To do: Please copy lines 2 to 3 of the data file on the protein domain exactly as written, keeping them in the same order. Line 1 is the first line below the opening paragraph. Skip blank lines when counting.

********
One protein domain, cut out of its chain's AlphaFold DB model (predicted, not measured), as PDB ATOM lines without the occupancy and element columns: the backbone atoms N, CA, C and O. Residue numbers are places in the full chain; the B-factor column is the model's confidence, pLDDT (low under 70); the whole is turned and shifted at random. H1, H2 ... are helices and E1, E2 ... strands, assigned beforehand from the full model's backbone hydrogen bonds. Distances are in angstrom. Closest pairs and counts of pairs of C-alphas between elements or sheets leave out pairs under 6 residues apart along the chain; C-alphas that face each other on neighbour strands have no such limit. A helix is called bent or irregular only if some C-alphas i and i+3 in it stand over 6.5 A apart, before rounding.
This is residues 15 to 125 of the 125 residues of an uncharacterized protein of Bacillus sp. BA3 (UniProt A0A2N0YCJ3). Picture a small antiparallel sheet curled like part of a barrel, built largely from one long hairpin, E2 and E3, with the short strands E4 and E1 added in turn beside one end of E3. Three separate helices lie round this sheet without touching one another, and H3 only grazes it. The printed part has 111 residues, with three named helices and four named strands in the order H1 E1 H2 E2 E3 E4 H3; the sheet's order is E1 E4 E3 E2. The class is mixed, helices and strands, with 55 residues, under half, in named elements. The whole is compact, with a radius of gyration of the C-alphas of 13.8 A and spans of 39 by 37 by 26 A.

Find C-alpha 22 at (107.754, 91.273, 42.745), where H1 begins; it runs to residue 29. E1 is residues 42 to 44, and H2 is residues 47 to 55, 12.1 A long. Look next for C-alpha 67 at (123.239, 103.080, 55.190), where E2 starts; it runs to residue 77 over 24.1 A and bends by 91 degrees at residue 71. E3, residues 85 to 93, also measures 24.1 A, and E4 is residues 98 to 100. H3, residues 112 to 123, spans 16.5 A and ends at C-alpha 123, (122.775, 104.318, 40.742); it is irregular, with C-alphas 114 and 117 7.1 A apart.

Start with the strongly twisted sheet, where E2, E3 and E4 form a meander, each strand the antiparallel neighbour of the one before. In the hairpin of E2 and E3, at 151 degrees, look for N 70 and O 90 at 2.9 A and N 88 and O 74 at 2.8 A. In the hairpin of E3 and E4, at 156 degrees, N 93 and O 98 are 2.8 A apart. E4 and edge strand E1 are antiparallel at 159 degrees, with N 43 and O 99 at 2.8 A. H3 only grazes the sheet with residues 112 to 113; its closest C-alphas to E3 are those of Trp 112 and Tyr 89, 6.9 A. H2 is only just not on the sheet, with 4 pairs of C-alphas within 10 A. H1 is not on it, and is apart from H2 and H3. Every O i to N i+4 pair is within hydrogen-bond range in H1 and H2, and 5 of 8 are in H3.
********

Find C-alpha 22 at (107.754, 91.273, 42.745), where H1 begins; it runs to residue 29. E1 is residues 42 to 44, and H2 is residues 47 to 55, 12.1 A long. Look next for C-alpha 67 at (123.239, 103.080, 55.190), where E2 starts; it runs to residue 77 over 24.1 A and bends by 91 degrees at residue 71. E3, residues 85 to 93, also measures 24.1 A, and E4 is residues 98 to 100. H3, residues 112 to 123, spans 16.5 A and ends at C-alpha 123, (122.775, 104.318, 40.742); it is irregular, with C-alphas 114 and 117 7.1 A apart.

Start with the strongly twisted sheet, where E2, E3 and E4 form a meander, each strand the antiparallel neighbour of the one before. In the hairpin of E2 and E3, at 151 degrees, look for N 70 and O 90 at 2.9 A and N 88 and O 74 at 2.8 A. In the hairpin of E3 and E4, at 156 degrees, N 93 and O 98 are 2.8 A apart. E4 and edge strand E1 are antiparallel at 159 degrees, with N 43 and O 99 at 2.8 A. H3 only grazes the sheet with residues 112 to 113; its closest C-alphas to E3 are those of Trp 112 and Tyr 89, 6.9 A. H2 is only just not on the sheet, with 4 pairs of C-alphas within 10 A. H1 is not on it, and is apart from H2 and H3. Every O i to N i+4 pair is within hydrogen-bond range in H1 and H2, and 5 of 8 are in H3.